- Source of funds: many EV battery facilities are massive projects. Where is the equity coming from and what certainty do lenders have that the equity will be contributed as required, especially when some of the same players are pursuing multiple projects across different jurisdictions? Will the sponsors provide parent guarantees? Automotive OEMs have large balance sheets and may be able to commit large amounts of equity upfront leading to an inverted debt to equity ratio, whereas a battery manufacturer might prefer a structure with a more traditional debt to equity ratio.
- Government incentives for building factories and creating jobs are critical to every project.
- Borrower structure: is the borrower a battery manufacturer, or perhaps a joint venture between an automotive OEM and a battery manufacturer or technology partner? What is each partner bringing to the JV (is one partner committing to the offtake; is the other supplying the critical IP), and what happens if one partner fails? Would another partner be able to step in, or would the remaining partner have the rights and capability to continue the project?
- Intellectual Property and battery technology is critical: is the technology subject to export controls and, if so, in what situations would a JV partner or licensee not be able to use the technology? Can it be part of a lender's security package? Is the IP subject to litigation or disputes with other manufacturers? Battery technology will change during the life of the loan. How is the borrower planning for that, and how will that impact the lender's model?
- Supply and Offtake Contracts: the markets for critical minerals and batteries are still evolving. The high demand for, and fluctuating costs of, raw materials means that most supply contracts are short term and offtake, despite confidence in market predictions, is not fixed or guaranteed. In addition, construction costs continue to fluctuate due to supply chain constraints.
- What testing and validation procedures are in place to ensure that products meet specification and what is the extent of liability associated with potential recalls or warranty issues, which are common in the automotive industry?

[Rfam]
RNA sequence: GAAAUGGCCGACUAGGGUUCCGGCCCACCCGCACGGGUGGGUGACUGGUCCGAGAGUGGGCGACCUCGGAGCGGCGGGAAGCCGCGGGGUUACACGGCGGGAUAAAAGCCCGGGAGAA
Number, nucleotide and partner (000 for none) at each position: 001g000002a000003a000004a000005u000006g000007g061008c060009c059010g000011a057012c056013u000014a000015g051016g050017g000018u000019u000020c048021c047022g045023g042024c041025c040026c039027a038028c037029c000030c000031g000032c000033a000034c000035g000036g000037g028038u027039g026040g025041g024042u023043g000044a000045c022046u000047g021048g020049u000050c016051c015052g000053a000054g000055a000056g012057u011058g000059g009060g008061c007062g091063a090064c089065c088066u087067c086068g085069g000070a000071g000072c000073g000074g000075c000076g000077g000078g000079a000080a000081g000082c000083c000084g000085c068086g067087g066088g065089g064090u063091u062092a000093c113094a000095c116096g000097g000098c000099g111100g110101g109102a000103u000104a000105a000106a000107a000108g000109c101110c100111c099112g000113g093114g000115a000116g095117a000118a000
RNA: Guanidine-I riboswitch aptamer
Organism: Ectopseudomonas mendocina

- What is the risk tolerance to lend to both entrenched market participants and market disruptors in an industry known for bankruptcy?
"With these risks and considerations in mind, we are still in the early days of financings for the EV battery market, and there are many lenders and investors who want to be involved in the first financings. That said, lenders are definitely cautious," says Hughes. "In Europe, lenders do not yet seem willing to lend without Export Credit Agency (ECA) cover, and the ECAs appear willing to write large cheques. With ECA backing, lenders appear to be more comfortable with traditional debt to equity ratios."
In the US, the Department of Energy's Loan Programs Office is financing the first transactions across the value chain, from mining to processing, to EV batteries and EVs to recycling. He adds: "For EV battery facilities, we are not seeing fully structured, "traditional" project finance transactions (though we are seeing traditional project finance structures for supply chain and processing facility transactions). Since there often are no long-term contracts in place, lenders are considering financing phases of projects as the business grows, which limits exposure. If traditional debt to equity ratios are flipped, lenders might be willing to consider a hybrid corporate-project finance structure or even a corporate financing, depending on the balance sheet and level of parent support." Global demand is driving change. Michelle Williams, a Clifford Chance partner based in Washington D.C., says "contracts are being drafted quickly, responding to the race for resources, and new companies and joint ventures are being formed. The flow of goods is increasingly restricted by trade barriers. Given scarcity and competition, those seeking "most favoured customer" status with their suppliers could face antitrust scrutiny, while the rate of expansion will increase the likelihood of construction, IP and offtake disputes." The challenges in the sector must be met alongside ever-increasing focus on ESG, sanctions and anti-bribery compliance.
Overview of the PRC battery market
China dominates the global battery supply chain, leading in manufacturing capacity, mineral extraction, raw materials refining and processing, thanks to the government's decade-long focus on strategically growing its battery sector.